The Paul Newman Scene I Can't Get Out of My Head:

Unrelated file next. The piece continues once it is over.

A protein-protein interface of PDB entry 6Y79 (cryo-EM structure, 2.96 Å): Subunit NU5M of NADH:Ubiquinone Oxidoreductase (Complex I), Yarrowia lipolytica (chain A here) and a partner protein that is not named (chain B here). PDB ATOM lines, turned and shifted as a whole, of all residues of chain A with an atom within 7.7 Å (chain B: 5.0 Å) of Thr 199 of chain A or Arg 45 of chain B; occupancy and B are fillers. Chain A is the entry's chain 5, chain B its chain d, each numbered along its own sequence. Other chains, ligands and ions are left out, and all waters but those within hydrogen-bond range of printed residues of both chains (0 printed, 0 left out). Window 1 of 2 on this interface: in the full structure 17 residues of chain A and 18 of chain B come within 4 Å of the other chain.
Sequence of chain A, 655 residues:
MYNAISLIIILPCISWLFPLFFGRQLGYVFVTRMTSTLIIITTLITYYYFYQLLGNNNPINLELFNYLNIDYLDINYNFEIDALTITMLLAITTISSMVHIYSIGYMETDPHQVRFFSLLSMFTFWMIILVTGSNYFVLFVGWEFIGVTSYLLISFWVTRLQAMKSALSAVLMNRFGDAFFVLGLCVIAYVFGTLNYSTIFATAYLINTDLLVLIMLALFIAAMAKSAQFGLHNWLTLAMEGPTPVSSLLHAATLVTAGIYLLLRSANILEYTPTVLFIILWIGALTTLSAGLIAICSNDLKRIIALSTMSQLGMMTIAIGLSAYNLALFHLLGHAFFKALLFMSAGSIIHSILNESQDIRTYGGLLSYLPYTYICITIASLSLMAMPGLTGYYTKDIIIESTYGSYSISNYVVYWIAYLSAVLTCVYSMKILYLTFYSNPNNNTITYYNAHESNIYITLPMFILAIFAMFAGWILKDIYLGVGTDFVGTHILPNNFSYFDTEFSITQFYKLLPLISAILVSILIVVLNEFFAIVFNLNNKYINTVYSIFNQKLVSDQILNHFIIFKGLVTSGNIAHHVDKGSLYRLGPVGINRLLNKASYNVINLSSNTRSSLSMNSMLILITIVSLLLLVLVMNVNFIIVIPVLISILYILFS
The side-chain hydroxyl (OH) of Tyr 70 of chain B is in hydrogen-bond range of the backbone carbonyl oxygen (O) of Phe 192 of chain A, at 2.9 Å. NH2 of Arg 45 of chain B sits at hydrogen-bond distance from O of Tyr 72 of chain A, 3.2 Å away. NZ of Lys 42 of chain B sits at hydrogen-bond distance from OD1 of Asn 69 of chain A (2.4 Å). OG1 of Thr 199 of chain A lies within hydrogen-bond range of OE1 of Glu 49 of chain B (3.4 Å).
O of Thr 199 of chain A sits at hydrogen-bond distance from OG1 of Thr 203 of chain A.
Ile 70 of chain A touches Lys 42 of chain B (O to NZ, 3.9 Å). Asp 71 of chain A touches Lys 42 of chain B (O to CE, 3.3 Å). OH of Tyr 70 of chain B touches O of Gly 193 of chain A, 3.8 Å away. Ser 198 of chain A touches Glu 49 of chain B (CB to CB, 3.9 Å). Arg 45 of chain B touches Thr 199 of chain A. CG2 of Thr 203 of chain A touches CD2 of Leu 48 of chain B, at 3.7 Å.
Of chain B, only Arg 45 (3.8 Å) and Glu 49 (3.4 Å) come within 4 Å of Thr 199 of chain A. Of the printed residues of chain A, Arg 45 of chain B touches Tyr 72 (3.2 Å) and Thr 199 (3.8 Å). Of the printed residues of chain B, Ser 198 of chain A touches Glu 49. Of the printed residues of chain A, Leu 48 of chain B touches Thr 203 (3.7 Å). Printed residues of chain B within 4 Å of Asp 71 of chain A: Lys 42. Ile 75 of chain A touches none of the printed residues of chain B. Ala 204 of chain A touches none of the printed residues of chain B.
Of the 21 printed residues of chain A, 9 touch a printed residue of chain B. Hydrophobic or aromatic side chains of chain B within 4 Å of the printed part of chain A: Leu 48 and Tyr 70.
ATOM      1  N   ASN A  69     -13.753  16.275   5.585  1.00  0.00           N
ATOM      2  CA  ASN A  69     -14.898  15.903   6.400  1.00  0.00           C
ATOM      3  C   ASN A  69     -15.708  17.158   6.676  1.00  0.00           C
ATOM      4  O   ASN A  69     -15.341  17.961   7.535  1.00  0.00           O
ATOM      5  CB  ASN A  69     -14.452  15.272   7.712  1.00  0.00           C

But the scene I kept coming back to sets up the whole film. It's hardly noticeable. Newman is intent on bedding a fellow barfly played by Charlotte Rampling. He buys her dinner the night before voir dire, and for the first time in the film, we come up close to Newman's face. The deep-set mask of middle-aged failure softens. Watch Newman here, ye who would be actors; study him. Where does this come from? "See, the jury believes. The jury wants to believe." The lines are almost inconsequential. But Newman is giving us evidence that Galvin is still alive. "It is something to see. I have to go down there tomorrow and pick out 12 of them. All of them—all their lives—say, 'It's a sham, it's rigged, you can't fight city hall. But when they step into that jury box … you just barely see it in their eyes. Maybe, maybe …" Rampling leans imperceptibly forward. "Maybe what?" And Newman exhales—just a little—putting a lifetime of defeat into that exhale, and suddenly Frank Galvin is talking about himself. "Maybe I could do something right."